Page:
BlackBerry missed revenue expectations last week, following which Credit Suisse analysts issued a report assigning an Underperform rating to the stock and a price target of $6. Analysts Kulbinder Garcha and Achal Sultania are cautious on BlackBerry’s capacity to increase software revenue and operate more competitively.
Break-up a viable option
Both Garcha and Sultania believe a break-up would be in the best interest of the company “considering inherent challenges in turning around the services stream, and subscale loss-making hardware business.”
The analysts noted that the company posted a loss which was much lower than estimates and expects the Canadian firm to continue to burn cash.
BlackBerry’s services business has witnessed a steep decline on the back of a declining subscriber base, falling ARPU due to a shift towards BB10 and difficulties in the monetization of EZ Pass. Analysts are concerned that the gross margin is declining continuously due to the decrease in revenue from their multiple business segments.
Can software save BlackBerry?
Separately, Well Fargo analysts think that if the company is targeting the software segment for the future, then the fiscal fourth quarter was not bad, as the software revenue came in better than their expectations. It has yet to be seen if management can achieve $500 million in software revenue and $100 million in BlackBerry Messenger revenue.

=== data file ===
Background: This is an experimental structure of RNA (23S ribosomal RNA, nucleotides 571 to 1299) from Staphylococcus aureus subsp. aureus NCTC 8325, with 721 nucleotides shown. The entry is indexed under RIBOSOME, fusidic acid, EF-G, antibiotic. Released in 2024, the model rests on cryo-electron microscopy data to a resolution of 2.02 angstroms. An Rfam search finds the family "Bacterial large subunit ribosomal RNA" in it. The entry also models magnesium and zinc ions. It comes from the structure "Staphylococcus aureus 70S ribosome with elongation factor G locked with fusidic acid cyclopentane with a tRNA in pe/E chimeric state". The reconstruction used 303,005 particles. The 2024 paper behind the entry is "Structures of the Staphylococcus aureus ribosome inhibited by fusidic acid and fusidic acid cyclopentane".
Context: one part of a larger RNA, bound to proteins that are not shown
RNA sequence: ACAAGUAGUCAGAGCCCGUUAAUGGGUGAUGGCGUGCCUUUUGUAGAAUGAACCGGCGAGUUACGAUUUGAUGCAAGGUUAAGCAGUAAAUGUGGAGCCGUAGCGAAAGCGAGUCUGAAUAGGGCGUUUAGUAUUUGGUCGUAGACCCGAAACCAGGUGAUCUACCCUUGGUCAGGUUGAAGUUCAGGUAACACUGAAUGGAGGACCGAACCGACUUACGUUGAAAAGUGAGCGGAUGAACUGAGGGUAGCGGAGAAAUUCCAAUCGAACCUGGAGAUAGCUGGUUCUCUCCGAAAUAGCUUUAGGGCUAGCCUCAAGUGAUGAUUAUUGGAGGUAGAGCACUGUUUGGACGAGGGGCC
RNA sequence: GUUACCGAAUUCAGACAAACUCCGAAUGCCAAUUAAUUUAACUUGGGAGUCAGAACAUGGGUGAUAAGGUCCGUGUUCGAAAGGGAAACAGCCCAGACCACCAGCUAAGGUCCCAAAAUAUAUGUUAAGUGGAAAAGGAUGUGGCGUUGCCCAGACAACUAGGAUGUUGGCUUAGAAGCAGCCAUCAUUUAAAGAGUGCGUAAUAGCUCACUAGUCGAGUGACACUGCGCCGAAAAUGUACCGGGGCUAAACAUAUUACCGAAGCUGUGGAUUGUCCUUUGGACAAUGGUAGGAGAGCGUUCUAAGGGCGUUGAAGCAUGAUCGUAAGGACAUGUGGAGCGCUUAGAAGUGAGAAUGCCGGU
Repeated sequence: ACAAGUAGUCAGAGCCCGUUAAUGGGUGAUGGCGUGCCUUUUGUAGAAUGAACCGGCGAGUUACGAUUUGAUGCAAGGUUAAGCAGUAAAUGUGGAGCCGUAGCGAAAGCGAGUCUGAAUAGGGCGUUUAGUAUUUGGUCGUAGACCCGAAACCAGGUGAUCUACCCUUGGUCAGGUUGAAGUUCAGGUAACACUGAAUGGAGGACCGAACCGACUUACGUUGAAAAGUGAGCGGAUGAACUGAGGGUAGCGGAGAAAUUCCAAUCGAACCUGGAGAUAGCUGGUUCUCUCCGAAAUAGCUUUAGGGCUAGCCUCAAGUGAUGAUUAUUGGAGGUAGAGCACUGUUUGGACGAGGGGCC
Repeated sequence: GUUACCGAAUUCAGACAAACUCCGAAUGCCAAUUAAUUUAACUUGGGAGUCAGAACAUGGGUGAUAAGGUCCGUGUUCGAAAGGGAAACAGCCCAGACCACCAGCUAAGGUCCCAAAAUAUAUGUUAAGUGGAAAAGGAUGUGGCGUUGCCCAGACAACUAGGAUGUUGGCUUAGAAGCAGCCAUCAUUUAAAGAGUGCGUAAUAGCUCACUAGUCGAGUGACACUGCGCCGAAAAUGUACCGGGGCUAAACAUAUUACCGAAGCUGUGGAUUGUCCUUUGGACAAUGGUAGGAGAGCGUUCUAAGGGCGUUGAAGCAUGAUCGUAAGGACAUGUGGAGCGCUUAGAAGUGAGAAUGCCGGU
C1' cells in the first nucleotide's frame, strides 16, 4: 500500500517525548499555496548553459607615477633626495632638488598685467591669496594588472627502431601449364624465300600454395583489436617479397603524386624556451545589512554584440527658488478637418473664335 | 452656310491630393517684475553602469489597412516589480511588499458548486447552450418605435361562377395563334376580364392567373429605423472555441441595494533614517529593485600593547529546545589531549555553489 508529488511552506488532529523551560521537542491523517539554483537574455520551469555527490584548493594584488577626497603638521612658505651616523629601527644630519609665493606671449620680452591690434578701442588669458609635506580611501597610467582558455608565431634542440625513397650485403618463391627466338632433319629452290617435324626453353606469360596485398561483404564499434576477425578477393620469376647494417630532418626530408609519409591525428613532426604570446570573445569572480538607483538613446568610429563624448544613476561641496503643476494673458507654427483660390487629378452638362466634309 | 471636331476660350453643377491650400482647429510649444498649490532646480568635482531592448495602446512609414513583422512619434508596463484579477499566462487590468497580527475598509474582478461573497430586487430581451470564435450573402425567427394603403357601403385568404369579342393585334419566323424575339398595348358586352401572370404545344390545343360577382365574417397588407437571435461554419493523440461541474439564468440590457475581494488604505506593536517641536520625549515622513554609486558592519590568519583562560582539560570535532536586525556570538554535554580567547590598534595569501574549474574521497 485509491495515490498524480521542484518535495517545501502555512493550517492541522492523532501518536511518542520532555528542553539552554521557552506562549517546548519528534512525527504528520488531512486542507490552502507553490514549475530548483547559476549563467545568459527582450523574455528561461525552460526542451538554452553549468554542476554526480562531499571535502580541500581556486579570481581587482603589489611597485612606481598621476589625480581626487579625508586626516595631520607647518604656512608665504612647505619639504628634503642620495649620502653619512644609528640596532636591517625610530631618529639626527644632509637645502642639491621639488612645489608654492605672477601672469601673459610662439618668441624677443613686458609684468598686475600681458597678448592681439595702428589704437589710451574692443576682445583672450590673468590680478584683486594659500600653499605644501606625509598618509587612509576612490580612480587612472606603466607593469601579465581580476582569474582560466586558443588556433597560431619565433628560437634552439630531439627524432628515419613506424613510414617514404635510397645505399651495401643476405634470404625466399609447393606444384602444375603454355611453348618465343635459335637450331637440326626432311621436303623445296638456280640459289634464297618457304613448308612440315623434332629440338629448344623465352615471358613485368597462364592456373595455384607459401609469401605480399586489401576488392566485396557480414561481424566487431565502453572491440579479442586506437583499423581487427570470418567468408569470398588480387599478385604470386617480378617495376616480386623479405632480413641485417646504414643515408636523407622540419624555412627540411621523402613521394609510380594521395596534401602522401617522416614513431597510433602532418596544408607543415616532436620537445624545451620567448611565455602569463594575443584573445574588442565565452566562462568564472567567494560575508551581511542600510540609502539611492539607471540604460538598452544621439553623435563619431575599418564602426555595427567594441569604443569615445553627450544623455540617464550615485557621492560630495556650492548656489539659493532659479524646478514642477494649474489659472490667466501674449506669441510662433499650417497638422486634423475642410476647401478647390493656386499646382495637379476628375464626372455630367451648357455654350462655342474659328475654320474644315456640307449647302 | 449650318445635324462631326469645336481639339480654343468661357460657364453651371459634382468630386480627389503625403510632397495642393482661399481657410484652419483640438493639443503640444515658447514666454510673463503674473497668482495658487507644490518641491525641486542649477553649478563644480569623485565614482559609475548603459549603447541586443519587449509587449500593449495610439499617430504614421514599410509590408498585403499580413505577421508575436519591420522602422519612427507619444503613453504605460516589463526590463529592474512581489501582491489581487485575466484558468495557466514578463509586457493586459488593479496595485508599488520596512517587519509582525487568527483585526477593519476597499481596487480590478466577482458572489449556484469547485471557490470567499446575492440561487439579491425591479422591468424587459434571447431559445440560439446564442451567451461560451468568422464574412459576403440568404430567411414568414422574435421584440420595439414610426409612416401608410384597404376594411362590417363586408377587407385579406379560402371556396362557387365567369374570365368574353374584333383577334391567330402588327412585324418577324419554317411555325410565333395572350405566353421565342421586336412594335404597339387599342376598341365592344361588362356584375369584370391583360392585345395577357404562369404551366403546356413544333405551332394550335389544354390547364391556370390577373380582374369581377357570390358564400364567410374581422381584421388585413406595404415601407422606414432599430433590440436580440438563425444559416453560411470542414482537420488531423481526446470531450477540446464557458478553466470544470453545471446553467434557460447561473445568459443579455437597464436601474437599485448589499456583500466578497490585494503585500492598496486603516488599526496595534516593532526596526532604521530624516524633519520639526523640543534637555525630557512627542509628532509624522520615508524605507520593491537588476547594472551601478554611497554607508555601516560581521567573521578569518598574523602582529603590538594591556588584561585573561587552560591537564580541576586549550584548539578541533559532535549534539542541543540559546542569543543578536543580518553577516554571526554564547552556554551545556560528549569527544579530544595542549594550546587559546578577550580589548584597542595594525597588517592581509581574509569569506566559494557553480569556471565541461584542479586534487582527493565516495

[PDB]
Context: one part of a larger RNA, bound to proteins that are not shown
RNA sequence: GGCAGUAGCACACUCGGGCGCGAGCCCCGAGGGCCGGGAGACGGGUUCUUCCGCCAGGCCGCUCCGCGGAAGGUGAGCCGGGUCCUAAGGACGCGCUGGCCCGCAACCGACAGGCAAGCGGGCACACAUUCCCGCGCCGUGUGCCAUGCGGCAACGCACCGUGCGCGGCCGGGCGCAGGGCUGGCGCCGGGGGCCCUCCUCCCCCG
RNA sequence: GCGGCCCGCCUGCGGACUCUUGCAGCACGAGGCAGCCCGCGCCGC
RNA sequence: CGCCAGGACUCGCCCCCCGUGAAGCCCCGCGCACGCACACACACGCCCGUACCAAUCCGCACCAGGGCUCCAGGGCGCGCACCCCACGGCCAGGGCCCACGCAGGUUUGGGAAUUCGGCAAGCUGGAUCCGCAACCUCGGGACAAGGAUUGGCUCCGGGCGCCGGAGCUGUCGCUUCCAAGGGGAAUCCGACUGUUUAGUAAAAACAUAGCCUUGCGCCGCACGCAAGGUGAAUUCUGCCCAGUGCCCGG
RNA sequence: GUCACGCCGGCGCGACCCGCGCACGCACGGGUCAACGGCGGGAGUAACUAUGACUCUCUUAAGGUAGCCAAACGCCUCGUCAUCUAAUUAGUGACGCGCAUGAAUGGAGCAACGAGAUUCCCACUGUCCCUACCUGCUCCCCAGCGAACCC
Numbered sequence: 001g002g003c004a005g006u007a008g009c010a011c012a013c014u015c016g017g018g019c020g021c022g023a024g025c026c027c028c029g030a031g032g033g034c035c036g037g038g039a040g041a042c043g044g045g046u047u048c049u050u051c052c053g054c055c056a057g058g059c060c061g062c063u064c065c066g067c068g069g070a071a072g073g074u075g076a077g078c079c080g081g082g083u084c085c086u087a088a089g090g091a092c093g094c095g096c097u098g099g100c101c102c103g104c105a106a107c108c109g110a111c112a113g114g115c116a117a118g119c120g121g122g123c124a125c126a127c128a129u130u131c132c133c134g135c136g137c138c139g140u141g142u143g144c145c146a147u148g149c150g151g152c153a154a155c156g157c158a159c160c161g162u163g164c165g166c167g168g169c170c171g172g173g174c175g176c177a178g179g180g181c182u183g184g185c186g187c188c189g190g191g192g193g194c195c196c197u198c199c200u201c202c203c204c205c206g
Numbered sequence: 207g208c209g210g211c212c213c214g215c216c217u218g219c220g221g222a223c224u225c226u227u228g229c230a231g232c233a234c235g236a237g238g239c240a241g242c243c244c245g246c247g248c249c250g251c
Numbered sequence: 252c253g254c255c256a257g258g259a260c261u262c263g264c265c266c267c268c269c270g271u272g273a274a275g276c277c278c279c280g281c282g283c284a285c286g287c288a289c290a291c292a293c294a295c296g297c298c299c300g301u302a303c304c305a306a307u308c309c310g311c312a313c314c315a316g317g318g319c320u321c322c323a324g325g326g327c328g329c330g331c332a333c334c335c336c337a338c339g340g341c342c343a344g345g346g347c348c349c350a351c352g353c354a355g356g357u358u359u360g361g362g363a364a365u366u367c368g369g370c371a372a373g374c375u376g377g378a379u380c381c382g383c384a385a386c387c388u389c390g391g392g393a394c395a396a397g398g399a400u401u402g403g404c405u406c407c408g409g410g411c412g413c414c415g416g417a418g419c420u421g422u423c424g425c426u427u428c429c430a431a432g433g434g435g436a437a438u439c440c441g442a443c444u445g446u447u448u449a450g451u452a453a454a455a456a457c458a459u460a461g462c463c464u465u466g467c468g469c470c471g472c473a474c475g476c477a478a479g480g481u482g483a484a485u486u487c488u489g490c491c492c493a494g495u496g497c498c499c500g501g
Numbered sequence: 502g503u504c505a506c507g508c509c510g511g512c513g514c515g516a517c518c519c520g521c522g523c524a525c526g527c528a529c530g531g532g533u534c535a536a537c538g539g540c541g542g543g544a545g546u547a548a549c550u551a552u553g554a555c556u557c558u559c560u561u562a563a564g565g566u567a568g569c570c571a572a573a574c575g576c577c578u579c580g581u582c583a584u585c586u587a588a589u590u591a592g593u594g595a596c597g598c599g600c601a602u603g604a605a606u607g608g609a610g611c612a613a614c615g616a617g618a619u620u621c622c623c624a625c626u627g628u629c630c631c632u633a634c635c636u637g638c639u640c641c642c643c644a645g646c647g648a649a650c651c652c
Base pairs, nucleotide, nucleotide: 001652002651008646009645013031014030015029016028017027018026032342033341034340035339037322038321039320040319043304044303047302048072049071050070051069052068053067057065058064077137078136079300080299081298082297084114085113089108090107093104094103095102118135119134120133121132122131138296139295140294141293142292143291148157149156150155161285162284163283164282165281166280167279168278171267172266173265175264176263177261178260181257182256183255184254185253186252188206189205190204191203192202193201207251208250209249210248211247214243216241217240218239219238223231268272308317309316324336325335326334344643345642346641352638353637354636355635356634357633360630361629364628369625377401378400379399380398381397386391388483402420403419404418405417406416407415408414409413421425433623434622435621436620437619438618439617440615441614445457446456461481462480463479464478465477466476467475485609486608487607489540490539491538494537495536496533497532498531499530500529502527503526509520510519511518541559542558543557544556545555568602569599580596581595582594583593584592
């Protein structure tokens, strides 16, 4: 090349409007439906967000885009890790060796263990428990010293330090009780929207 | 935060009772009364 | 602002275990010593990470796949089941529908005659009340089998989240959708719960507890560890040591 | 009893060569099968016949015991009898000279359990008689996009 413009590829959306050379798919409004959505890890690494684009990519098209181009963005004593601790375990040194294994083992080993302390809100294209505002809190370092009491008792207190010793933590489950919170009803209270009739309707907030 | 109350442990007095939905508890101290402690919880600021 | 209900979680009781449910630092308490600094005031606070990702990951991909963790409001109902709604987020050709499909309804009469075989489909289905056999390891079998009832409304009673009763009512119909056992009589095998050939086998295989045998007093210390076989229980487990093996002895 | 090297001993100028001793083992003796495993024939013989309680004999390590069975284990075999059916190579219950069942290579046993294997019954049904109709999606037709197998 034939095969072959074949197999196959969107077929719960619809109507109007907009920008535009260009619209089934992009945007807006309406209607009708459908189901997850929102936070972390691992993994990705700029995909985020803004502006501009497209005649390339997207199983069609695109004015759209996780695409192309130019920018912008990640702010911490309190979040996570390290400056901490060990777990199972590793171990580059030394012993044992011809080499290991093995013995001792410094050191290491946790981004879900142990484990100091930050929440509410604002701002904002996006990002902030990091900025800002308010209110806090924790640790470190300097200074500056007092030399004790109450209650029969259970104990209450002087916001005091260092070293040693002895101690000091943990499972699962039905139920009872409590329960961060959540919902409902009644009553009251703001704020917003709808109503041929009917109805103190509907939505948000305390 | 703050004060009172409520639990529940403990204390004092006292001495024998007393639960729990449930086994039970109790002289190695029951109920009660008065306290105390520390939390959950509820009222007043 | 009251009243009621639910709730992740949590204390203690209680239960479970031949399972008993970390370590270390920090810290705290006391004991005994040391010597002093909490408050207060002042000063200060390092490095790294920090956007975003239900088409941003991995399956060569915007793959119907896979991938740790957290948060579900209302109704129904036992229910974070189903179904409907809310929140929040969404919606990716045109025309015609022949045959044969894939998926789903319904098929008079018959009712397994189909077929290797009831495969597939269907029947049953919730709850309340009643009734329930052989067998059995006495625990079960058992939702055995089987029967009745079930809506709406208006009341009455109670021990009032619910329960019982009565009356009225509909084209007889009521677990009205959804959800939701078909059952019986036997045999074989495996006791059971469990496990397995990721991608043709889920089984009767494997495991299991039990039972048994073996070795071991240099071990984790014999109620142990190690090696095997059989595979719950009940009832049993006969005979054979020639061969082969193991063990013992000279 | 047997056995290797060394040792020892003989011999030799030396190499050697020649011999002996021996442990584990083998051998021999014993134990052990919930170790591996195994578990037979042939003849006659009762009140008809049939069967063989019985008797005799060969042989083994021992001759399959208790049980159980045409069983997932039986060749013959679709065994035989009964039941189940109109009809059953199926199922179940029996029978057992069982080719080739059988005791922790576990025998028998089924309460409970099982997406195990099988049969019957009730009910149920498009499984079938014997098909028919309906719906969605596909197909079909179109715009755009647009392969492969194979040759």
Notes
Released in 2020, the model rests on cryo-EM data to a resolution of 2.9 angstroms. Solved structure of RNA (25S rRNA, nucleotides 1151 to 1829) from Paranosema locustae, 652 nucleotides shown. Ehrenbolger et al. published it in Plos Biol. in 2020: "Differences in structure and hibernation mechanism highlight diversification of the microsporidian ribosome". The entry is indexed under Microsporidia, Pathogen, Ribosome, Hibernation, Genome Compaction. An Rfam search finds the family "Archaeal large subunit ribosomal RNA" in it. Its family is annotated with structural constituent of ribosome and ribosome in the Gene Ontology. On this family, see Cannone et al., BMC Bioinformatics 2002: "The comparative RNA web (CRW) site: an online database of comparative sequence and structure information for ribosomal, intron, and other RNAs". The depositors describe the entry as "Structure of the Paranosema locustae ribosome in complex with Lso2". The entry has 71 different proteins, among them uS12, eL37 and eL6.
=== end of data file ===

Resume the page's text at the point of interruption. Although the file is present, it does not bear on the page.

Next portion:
Wells Fargo analysts gave a Market Perform rating to BlackBerry. For 2016, the analysts lowered their revenue and EPS estimates from $3.13 billion and a loss of 3 cents per share to $2.84 billion and a loss of 7 cents per share. According to the analysts, their lower estimates are primarily due to lower hardware and BBM revenue along with other contributory factors.
On the positive side, the analysts note that the Canadian firm has normalized its cash flow of $76 million, non-GAAP per share of 4 cents, efficient management of operating expenses, positive cash generation, and various other positives.
To push the stock up, the analysts note potential for “strategic alternatives” such as restructuring, divestitures and a multi-platform strategy. But considering a potential sale “less likely in the near-term,” the analysts have assigned a valuation of $9.50 to $10.50.
On Monday, BlackBerry shares closed down 6.98% at $8.80, and year to date, the stock is down by over 20%.